With Alice in Wonderland

“And those who were seen dancing were thought to be insane by those who could not hear the music.”

Frederick Nietzsche

By Sos Avetisyan

On October 30, students and youth from Armenia and Azerbaijan were invited to a skype conference and I took this chance to directly talk to fellows from Azerbaijan. Seated in a comfortable skype hall, the call to Azerbaijan was made.

The questions followed from the Armenian and Azerbaijani sides. It was interesting to observe the other Armenians formulating the questions and at the same time to hear questions from the Azerbaijani side. From both sides, there were questions, provocative questions, smart questions and smartly provocative questions. I could see the real reflection of the layers of my society: from hardliners to moderates.

The hardline speeches were mostly based on past suffering, current impossibility, and high skepticism regarding conflict resolution. The hardliners and semi-hardliners were obviously larger in number and as a person from more moderate thinking it was a challenging environment. This is not about that I was feeling uncomfortable (I can only reflect about myself, there were other moderates in the hall as well), however I felt challenged by the actual reality.

Maybe the reality is like that? Maybe the resolution is not possible? Maybe the past is stronger and more determinative than the future aspirations? Then another question followed: why some people are moderate, different, out of main stream? To answer this question, I used one of my most favorite books – “Alice in Wonderland”. The wonderful tale of different realities so applicable to diversified and yet contradicting realities in the South Caucasus, shares some answers.

“Why, sometimes I’ve believed as many as six impossible things before breakfast.” – Alice in Wonderland

When you practice conflict resolution and try to change something around you and in your country, you have to be flexible in all the dimensions. I understand three things from Alice’s message: first, the belief is crucial for transforming original reality; second, you need to stretch to impossible; and lastly, you need to practice it.

Interestingly, this was Alice’s formula to win the almighty, very real, and quite dreadful Juberworcky (the dragon). Alice was in the armors and with the special sword when fighting with Juberworcky but was able to win only when she believed in the impossible creators, and her impossible reality, and most importantly that the Juberworcky was real in that reality.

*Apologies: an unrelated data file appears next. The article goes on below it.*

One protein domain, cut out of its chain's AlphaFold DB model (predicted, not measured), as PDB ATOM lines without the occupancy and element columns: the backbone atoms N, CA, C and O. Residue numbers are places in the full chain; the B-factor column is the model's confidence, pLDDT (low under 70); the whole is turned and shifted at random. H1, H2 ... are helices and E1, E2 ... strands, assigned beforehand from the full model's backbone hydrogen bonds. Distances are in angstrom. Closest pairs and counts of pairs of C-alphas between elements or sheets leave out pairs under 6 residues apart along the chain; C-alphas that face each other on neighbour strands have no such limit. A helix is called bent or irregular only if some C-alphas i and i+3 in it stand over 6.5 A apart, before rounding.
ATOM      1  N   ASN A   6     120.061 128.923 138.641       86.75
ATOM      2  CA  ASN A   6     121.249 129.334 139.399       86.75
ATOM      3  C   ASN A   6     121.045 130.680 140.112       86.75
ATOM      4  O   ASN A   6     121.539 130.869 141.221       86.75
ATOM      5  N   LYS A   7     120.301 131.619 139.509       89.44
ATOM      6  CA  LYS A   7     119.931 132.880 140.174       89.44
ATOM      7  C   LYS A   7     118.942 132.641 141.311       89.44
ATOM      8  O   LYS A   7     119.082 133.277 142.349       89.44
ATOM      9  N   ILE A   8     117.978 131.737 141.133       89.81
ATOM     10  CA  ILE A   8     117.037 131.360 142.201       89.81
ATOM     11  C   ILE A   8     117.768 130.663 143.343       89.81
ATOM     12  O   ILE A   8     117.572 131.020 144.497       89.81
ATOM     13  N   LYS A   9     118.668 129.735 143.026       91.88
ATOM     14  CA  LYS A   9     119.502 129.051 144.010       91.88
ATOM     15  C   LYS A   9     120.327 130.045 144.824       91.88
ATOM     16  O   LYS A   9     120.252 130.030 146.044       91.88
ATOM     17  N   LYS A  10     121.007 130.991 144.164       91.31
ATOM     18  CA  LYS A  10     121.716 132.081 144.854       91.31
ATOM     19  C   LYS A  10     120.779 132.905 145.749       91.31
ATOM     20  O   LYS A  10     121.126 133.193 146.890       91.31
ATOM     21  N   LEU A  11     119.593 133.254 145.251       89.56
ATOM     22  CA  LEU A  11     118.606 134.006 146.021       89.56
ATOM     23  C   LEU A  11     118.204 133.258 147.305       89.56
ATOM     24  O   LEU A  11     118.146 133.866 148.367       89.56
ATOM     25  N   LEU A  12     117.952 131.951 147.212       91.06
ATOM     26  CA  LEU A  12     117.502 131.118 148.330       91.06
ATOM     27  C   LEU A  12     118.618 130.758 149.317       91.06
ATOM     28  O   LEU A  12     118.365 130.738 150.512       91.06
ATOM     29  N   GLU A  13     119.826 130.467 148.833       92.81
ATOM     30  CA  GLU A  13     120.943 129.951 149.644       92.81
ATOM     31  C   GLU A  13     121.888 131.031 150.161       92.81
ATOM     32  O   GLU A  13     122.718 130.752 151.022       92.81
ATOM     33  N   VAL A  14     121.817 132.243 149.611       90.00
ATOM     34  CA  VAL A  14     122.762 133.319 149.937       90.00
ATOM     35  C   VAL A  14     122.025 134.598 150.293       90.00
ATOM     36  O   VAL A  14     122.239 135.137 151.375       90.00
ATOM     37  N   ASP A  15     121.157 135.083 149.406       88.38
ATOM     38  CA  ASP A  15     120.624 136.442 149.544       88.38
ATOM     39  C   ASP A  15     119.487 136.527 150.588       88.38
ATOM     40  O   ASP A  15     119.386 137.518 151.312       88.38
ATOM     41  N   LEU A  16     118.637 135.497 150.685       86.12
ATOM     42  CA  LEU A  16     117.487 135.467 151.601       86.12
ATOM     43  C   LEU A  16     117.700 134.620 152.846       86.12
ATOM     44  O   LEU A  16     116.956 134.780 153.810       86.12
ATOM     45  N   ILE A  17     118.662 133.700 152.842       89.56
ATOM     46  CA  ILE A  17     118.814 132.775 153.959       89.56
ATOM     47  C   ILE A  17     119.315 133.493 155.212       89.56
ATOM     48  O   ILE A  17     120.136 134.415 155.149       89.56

In changing the situation we have to be creative, brave, and hardworking in our efforts. The belief in something impossible is the cornerstone for reaching conflict resolution. This sounds illogical and mad in some way; however, the belief is needed in things that are not often easily explained by logic or common sense and practice. However, once the impossible thing happens, ironically enough, the logical, common-sense-based, and practical explanations pop up right after it.

“I can’t go back to yesterday because I was a different person then.” – Alice in Wonderland

The strongest argument against the possibility of conflict resolution is history and its interpretation in respective countries. What for 20 years the parties have been doing is going back, preserving, and living in the past.

Surely, tackling issues regarding conflict resolution and being asked to re-reflect on history is answered with cold shoulder. No one gives up memories and especially the ownership of memories when it comes to conflict-ridden societies. The memories are cherished, filed, and not shared.

However, if you ask a member of the society about his life in 20 years, he/she will say that it has changed, negatively or positively is another discourse. On the personal level, history changes, while on a wider level – the societal – history changes in very slow manner. So one thing I learnt from this statement is that to allow the personal histories to transform the collective history is an effective conflict resolution tool. Saying this, I do not suggest by any means to disregard the personal suffering of the individuals and families; however, I suggest to look on the past from the perspective of individuals and not nations.

“We’re all mad here.” – Alice in Wonderland

My frequent interactions with different conflict resolution enthusiasts proved me one thing. They are mad, really mad! You have to be mad in order to challenge the most comfortable settings, when you are somehow protected, somehow “our guy” or “our girl”, somehow on offensive with others and defensive against all the “setting” changers (obvious minority).

It is useless to surf back into history and prove how many great scientific inventions, discoveries, brave voyagers, artists, writers were considered mad by their contemporaries. When they reached their goals they were considered heroes, talented artist, outstanding scientist… Their success was attributed to their hardworking, intrinsic talents, and other abilities; and hardly ever people would just say that they succeeded because they were mad!

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